become obviously inevitable, and the House acceded to it without a
division and without any expressed dissent except that of the Duke
of Montrose.

The House of Commons had adjourned to the 23d of November,
on which day the prorogation was pronounced by the lord chancellor.

(LordEldon to the Hon. Mrs. E. BankesJ (Extract.)

(Probably Nov. 1820.)

"I thought it wholly inconsistent with the dignity of the House of Lords to close
the most solemn inquiry ever entertained in that House, by doing nothing. The bill
should either have been rejected or passed. But to have upon our journals four dif-
ferent resolutions, all founded upon our avowed conviction of her guilt, and then
neither to withdraw those resolutions, nor to act upon them, appears to me perfectly
absurd, and, both to the country and to her, unjust. To her surely it is so. We con-
demn her four times; she desires at our bar that we will allow her to be heard in her
defence before the Commons ; we will neither do that, nor withdraw our condemna-
tions; for, though the bill is withdrawn, the votes of condemnation remain upon our
Journals. This is surely not pretty treatment for a lady. Report says that in a peti-
tion, which Lord Dacre would have presented if the bill had not been withdrawn, she
signs herself thus :

'Caroline, queen in spite of you.'

This thing, which has so long kept the country in a state of agitation, will probably
die away like all other nine days' wonders except that, when Parliament meets,
ministers will be abused heartily, and some witnesses on both sides will be prosecuted
for perjury."

Beside the ministers, there was another functionary whom the
king's opponents assailed with much bitterness for his part in the


proceedings against the queen. This was the vice-chancellor of
England and chancellor of the duchy of Cornwall, Sir John Leach.
The following is a copy of his own statement, furnished to Lord
Liverpool, and by Lord Liverpool communicated to Lord Eldon.

(" With Lord Liverpool's compliments to the lord chancellor.)

"Dec. Gth, 1820.

"In the autumn of 1817, a large mass of papers, containing information, from pri-
vate and public sources, with respect to the queen, were, by command of his majesty,
then prince regent, laid before me, to report thereon, in my capacity of chancellor of
the duchy of Cornwall, and as such, the first law officer of the prince regent in his
individual character.

" Until the delivery of those papers, I was an utter stranger to the whole subject.
A considerable part of those papers were delivered to me from the office of the secre-
tary of state for foreign affairs.

"My report upon these papers was to this effect: 'That although the papers con-
tained matter of grave and serious charge against the queen, yet, considering the
great importance of the subject and the nature of the case, it appeared to me to be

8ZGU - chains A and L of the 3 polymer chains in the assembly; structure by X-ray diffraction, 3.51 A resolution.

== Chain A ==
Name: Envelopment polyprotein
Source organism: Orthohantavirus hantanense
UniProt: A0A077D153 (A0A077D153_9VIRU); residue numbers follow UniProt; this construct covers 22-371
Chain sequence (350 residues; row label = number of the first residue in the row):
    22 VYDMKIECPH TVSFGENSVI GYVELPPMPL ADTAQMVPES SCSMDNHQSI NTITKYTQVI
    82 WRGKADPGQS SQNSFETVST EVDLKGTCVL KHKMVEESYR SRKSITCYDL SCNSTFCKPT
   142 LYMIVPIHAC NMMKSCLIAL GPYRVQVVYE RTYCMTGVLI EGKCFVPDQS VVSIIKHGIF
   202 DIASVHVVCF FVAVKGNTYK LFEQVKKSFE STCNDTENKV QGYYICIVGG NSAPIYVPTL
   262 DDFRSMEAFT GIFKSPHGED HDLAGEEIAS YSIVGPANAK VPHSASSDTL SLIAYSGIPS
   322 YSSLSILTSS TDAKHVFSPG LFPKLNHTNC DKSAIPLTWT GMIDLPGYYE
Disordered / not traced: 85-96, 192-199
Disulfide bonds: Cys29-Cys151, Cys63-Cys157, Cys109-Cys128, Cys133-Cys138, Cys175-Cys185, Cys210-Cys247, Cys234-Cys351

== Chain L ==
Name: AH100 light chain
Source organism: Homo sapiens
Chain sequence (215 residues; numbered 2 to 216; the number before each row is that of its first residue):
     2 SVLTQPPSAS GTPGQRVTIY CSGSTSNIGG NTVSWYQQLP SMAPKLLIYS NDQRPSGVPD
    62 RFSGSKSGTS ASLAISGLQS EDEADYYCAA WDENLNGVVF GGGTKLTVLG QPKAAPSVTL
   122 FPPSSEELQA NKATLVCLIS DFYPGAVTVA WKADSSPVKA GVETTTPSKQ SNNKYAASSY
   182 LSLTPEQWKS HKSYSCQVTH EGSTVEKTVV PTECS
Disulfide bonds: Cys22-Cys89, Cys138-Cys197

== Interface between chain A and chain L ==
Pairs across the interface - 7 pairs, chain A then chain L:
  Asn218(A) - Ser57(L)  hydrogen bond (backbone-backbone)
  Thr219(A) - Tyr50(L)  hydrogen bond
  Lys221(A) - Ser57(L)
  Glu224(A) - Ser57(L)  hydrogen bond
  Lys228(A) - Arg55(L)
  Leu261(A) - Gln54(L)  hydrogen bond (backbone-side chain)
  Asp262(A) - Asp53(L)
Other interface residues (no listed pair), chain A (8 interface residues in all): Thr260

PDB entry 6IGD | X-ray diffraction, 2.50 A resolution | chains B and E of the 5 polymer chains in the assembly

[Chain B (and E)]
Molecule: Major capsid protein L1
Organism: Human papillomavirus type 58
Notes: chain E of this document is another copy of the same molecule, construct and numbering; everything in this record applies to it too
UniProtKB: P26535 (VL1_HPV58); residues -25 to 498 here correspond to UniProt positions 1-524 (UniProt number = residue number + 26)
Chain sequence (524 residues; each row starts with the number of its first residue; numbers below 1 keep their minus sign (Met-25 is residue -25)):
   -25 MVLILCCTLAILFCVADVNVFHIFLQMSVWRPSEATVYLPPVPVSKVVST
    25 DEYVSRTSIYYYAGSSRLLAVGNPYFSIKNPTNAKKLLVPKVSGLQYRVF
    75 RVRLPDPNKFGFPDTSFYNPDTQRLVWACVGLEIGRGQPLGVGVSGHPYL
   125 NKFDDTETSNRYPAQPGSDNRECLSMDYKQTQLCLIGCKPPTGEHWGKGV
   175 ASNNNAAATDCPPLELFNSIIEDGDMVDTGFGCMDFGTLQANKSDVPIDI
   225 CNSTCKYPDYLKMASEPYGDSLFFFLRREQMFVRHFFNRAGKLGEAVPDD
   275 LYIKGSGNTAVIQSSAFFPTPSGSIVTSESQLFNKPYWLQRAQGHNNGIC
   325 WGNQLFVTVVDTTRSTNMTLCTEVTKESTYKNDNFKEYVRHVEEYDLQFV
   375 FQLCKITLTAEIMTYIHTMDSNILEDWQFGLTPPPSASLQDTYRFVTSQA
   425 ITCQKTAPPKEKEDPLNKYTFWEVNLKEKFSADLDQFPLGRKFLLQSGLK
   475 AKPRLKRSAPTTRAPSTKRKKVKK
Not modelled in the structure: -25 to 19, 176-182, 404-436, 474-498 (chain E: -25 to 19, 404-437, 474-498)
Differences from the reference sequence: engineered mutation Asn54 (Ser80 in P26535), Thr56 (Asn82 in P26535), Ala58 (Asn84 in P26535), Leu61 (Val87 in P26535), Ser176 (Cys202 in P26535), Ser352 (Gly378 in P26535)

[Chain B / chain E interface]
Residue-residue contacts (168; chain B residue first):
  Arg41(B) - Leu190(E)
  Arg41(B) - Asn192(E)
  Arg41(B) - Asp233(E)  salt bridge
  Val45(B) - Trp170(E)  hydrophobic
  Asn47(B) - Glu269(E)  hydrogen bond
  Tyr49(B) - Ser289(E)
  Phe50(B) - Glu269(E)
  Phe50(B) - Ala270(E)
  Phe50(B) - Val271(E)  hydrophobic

expedient that proper researches should be made in the countries where the queen
had resided, and through which she had travelled, for such further information as
might exclude all doubt with respect to the character of her conduct.'

"This report was submitted to the cabinet, but the mission to Italy, usually de-
scribed as the Milan commission, which followed upon this report, was not a cabinet

"The gentlemen employed upon this mission were selected by me, in communica-
tion with the lord chancellor and Lord Liverpool, who approved of my selection.
Lord Liverpool engaged that the expense of the mission should be provided for by the
government; and the mission was, by letters from the office of the secretary of state
for foreign affairs, placed in communication with the public authorities in the coun-
tries which they had occasion to visit.

" The object of the mission being to ascertain with certainty what the conduct of
the queen had been, and whether it were capable of clear and satisfactory proof, it
was of the utmost importance that the gentlemen employed should be of a description
to guard the king and the government against the danger of being misled on those

" I explained to Mr. Cooke the high importance of the mission in this respect, and
it was from that view of the subject he was induced to undertake it.

" I state, without the hazard of question, that there is no member of the profession
more eminently qualified than Mr. Cooke for the real object of the mission, nor more
incapable of being the instrument of an unworthy purpose.

"The mission assembled at Milan in the month of September, 1818, and they trans-
mitted to me, from time to time, copies of the evidence as they collected it; and these
copies, as they were received, were regularly communicated to Lord Liverpool.

"The report of the mission was made on the 10th July, 1819, and was immediately
submitted to the cabinet.

"It has been confidently asserted that I went myself to Milan in prosecution of the
inquiry into the queen's conduct. This assertion is utterly false. I am in the habit
of excursions to the continent; and in the summer of 1818, in company with two
private friends, I made a rapid tour through the north and a part of the south of Italy,
returning by the Tyrol, and being upon the whole absent from Dover three days
less than eight weeks.

" I visited Milan, as I visited Florence. I was not at Milan eight and forty hours,
and neither there nor elsewhere on the continent, did I communicate with a single
person upon the subject of the queen.

"The mission was appointed before I quitted England, but did not assemble at
Milan until about a month after I left it."

One public benefit Lord Eldon extracted from these unfortunate ,
proceedings. The nature of it will be best understood from his own
words, as they are found in his Anecdote Book :

"In Westminster Hall we have always considered a strict adhe-
rence to the rules of evidence as a great security, and a necessary


security, for the property, character, and lives of parties affected by
proceedings in suits, indictments, &c., not because they are rules of
evidence, but because sound reason, it was conceived, required that
such rules should be established and strictly adhered to. In parlia-